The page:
Track marks happen as a result of repeated injections to the same vein with a needle. Because people with heroin addictions use the drug repeatedly and daily, they are constantly damaging their skin and the underlying vein, which can cause scarring and tissue damage. If these wounds become infected – which is common among IV drug users who share needles or reuse old ones – the damage can be even more severe and obvious.

Heroin track marks are most noticeable on the forearms, where veins are most visible, although any visible veins on the body can be used as heroin injection sites. IV track marks can also appear as puncture wounds or discolored scars and veins. Usually, once veins in the forearms are too damaged or scarred to inject drugs, IV drug users usually switch to the veins in the hands, feet, and legs.

At this point, it’s not uncommon to find track marks between fingers, toes, and in various areas of the leg. Sometimes, IV drug users might even inject drugs into the veins in their necks or groins, as well. Basically, any visible vein on the body can serve as a drug injection site.

What Do Track Marks Look Like?

Track marks look like small holes in the skin in various stages of healing. New heroin needle marks might look bright or pink, and as they heal, they’re usually scabbed or covered with new scar tissue. Healed track marks can look white or light pink, and sometimes the vein itself is scarred, as well.

Scars from needles can make the veins appear dark, which is usually quite noticeable. Track marks may also look like bruises. People often try to hide heroin track marks by wearing long-sleeved shirts and jackets, and long pants, even if the weather doesn’t dictate the need for warm clothing.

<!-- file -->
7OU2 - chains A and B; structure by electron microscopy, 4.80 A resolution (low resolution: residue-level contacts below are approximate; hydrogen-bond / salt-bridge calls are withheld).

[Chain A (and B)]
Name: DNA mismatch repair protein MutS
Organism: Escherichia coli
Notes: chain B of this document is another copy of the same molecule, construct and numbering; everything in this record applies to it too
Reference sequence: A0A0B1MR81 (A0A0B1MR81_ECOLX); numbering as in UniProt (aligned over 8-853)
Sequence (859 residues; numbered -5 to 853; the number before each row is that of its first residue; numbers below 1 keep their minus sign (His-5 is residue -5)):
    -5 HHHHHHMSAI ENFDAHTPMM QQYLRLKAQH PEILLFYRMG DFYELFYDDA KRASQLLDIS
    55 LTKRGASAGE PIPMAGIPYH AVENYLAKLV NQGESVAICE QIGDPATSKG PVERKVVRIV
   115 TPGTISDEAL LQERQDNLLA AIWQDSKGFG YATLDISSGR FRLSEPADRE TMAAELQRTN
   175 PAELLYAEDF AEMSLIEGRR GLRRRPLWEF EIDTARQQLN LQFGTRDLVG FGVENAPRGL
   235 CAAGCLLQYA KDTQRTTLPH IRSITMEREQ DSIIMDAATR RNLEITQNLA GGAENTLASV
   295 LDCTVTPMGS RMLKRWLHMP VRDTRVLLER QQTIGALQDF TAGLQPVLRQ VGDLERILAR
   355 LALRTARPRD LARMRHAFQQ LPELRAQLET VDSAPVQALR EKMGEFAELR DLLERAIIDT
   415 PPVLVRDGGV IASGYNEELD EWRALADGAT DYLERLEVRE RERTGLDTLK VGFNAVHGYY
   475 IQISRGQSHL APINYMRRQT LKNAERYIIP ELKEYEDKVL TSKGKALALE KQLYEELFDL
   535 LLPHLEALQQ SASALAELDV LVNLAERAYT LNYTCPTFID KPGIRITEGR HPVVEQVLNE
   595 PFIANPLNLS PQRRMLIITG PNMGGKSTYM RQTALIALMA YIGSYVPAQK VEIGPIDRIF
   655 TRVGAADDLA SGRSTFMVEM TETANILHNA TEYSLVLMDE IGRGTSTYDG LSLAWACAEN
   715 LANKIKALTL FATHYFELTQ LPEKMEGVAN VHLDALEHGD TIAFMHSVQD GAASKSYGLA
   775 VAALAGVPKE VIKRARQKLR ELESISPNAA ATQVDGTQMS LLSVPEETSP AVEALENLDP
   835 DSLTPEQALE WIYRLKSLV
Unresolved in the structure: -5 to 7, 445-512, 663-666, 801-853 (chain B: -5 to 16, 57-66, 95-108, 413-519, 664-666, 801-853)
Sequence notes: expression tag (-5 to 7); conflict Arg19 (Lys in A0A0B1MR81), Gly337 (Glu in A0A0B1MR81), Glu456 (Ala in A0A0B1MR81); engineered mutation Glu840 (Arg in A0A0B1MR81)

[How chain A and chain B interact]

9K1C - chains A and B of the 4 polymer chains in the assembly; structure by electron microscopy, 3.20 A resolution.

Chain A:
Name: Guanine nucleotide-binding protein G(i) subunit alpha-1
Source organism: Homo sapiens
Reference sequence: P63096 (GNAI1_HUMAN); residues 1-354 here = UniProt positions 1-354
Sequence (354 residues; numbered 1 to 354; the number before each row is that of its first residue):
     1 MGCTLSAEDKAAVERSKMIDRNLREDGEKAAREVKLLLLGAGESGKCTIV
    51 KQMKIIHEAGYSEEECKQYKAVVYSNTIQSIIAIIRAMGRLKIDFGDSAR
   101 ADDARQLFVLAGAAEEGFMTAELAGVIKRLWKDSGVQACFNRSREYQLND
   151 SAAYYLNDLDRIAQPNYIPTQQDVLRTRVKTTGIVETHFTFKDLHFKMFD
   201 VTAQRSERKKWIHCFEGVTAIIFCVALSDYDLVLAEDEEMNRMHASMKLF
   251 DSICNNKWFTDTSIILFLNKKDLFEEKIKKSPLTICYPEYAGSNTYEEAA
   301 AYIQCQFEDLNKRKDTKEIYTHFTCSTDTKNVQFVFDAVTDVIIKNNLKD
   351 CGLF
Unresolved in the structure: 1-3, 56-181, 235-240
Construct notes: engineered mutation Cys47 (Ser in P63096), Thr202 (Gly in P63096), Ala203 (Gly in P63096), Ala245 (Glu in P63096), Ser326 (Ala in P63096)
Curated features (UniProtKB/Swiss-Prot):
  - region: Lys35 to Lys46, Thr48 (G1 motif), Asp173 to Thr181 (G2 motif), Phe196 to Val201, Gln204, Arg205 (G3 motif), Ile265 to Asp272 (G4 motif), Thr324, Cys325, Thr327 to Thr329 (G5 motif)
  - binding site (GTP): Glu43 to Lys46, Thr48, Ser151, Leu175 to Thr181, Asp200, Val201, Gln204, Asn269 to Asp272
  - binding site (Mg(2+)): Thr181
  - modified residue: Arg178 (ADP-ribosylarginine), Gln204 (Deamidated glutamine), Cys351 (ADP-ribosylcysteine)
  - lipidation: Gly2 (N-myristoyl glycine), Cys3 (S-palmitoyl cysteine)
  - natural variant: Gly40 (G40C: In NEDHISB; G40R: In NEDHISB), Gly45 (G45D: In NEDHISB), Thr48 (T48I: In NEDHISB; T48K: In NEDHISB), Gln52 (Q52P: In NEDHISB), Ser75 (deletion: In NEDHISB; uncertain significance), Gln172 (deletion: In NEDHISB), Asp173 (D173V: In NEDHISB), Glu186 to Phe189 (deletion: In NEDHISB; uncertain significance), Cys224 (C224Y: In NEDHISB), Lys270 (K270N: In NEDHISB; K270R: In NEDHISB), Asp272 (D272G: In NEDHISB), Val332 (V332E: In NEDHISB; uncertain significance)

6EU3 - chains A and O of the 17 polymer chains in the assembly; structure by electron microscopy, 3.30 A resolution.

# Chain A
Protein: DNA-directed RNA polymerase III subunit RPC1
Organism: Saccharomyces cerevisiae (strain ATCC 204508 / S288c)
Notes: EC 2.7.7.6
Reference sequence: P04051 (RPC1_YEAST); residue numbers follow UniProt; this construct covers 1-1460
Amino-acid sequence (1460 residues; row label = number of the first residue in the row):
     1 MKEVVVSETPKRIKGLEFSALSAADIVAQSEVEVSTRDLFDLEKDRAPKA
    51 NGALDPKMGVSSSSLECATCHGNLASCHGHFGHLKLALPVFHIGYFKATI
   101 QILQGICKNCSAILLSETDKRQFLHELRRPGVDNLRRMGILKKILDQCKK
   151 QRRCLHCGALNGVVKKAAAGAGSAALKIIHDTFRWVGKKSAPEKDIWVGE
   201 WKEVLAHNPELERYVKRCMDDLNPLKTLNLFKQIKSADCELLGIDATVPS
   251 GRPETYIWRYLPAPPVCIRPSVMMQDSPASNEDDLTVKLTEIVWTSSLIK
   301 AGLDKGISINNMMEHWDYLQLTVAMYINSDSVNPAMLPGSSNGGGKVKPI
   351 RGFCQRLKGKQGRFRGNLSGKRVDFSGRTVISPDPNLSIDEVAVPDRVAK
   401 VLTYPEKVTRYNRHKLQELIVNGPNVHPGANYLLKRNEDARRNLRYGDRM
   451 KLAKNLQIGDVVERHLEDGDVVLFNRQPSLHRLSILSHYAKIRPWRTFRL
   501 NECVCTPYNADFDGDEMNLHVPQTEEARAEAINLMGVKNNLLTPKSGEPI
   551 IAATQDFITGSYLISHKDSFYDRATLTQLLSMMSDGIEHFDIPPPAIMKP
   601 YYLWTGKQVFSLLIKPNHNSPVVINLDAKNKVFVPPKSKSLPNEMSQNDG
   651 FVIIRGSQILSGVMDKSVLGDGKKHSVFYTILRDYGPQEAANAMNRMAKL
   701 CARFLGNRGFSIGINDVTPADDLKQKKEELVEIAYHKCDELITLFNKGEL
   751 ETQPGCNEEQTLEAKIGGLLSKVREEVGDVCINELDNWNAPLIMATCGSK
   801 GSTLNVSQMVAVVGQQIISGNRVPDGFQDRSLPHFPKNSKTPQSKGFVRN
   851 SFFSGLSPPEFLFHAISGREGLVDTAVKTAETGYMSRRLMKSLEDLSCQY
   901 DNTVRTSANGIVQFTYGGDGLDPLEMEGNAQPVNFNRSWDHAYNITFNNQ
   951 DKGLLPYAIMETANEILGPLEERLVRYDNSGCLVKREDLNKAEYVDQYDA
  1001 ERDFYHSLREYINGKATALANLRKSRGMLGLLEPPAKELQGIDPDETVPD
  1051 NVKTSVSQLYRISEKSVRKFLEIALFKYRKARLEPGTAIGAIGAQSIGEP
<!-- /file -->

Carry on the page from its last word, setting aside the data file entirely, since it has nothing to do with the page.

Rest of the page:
Common Heroin Injection Sites

Arms and Hands

IV drug users usually go for veins in the arms and hands because they’re often the most visible and easy to get to. In most people, these veins are close to the surface of the skin. Arms are also easy to cover with long-sleeved clothing, which makes hiding track marks easier. When people run out of places on the arms to inject drugs, they move onto the veins in their hands, as they’re also close to the surface. However, it’s harder to hide track marks in your hands.

Legs and Feet

Veins in the lower extremities may also be used to inject heroin and other drugs, especially if the veins in the arms and hands have become too damaged or scarred. Veins in the legs can sometimes appear to be deeper into the skin and harder to access than the veins on the tops of the feet.

As a result, the veins at the tops of the feet and in between the toes are also common injection sites. People can also easily cover up these track mark scars by wearing socks or shoes. Some might even choose these areas before the hands and arms if they’re trying to hide their heroin injection marks.